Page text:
or seven years I ran Quarterdeck Games. One of the seven games we published was Vance von Borries' Rommel's War.
It was always pleasant to publish games on topics of interest to me as well as to the customers. Publishing games that received Charles S. Roberts Award nominations and the final awards themselves was a wonderful experience.
It was through wargaming contacts that I was asked to write my first professional book. I had self-published two pamphlets, one entitled Handbook on the Italian Army in World War II and the other Mare Nostrum on the Axis war effort in the Mediterranean. Those, along with my wargame design work, got me my first hardbound book. Since then I have had five books published. Four have been co-authored with my valued Italian friend, Alessandro Massignani. These include Rommel's North Africa Campaign, September 1940 —November 1942 from Da Capo Press as well as two other books, The Naval War in the Mediterranean 1940-1943 and The Black Prince and the Sea Devils. Both Rommel and The Black Prince have appeared in Italian-language editions, and Rommel was serialized in a Japanese wargame magazine.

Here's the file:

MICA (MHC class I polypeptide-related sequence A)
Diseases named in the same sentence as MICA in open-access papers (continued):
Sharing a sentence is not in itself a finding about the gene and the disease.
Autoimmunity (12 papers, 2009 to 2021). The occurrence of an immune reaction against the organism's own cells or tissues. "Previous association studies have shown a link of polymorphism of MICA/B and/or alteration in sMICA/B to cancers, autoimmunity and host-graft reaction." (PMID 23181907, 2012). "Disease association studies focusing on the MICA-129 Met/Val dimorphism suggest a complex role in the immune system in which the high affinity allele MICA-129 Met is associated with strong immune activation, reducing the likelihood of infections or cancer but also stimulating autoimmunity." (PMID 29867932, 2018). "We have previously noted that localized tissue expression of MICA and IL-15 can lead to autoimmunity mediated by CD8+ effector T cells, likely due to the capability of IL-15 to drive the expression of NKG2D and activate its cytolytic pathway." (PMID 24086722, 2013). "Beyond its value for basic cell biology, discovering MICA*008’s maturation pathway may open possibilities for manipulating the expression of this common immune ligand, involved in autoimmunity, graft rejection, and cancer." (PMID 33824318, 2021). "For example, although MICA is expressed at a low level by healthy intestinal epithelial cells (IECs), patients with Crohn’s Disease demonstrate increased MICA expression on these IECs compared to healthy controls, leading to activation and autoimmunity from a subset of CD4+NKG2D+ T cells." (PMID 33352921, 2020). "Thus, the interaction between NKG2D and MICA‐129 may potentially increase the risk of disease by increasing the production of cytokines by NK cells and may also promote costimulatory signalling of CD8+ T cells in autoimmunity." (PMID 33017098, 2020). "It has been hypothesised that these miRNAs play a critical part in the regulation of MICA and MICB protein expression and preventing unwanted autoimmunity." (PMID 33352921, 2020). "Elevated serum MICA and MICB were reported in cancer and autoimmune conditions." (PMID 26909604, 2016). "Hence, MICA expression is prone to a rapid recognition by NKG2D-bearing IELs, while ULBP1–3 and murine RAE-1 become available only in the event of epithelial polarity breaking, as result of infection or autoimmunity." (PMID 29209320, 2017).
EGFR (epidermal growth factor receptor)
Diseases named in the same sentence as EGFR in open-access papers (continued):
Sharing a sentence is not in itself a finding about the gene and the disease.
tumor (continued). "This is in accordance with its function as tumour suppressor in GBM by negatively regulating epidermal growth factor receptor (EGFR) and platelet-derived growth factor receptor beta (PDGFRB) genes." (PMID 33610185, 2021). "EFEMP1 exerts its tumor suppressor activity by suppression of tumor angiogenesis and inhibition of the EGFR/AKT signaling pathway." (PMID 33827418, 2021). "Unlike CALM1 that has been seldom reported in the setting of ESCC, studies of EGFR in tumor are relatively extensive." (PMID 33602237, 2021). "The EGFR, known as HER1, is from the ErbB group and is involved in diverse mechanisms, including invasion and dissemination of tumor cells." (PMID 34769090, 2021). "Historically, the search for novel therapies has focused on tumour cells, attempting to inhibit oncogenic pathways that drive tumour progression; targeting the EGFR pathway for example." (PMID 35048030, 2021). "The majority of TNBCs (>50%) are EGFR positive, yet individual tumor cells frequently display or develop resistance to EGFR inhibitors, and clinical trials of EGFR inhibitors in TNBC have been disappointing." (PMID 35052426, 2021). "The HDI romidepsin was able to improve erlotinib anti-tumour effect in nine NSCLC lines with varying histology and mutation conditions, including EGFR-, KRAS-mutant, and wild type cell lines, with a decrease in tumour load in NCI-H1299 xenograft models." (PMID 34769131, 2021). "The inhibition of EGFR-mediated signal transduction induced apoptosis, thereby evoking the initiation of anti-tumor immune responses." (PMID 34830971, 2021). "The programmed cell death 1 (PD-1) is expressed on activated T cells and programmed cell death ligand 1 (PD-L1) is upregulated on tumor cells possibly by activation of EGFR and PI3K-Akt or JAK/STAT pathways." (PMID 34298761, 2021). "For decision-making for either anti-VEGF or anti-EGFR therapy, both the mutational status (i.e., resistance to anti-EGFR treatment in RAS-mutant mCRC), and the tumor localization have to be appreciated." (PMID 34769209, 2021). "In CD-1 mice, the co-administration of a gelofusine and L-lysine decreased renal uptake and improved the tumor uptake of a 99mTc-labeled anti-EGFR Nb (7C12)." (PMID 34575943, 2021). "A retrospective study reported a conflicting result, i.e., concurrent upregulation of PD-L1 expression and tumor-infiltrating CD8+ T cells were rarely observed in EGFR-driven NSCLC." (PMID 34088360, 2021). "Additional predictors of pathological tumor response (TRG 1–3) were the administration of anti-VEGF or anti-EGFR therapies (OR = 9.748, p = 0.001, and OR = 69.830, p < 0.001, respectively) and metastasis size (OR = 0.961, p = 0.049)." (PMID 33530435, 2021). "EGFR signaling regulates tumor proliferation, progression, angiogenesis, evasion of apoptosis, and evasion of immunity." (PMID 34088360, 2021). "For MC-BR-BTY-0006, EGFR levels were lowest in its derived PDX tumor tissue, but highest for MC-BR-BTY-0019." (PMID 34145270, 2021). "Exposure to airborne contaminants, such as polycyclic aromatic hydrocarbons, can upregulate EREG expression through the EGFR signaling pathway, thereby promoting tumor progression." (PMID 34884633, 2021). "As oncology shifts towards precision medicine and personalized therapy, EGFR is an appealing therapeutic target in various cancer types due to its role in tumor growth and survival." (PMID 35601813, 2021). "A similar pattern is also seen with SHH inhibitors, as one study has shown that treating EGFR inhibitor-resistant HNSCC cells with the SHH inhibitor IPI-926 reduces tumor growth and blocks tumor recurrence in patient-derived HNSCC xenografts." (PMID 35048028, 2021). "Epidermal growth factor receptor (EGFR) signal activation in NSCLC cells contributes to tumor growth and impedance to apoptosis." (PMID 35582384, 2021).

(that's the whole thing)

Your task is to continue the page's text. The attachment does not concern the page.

Clearly the experience with wargames, and especially the research for Rommel's North Africa Campaign, prepared me for working on this scenario.
My philosophy of wargame design spilled over into my published writings and is reflected in both. Essentially. I argue that one must really understand the period one is designing a game for as well as writing a book for. And to come to that understanding, one must gain insight into the thinking of all parties involved. Understanding the thinking of the involved parties — in this case, the thinking of not just the British but also of the Germans and Italians — is vital to creating both a good (historically accurate) game as well as a good book.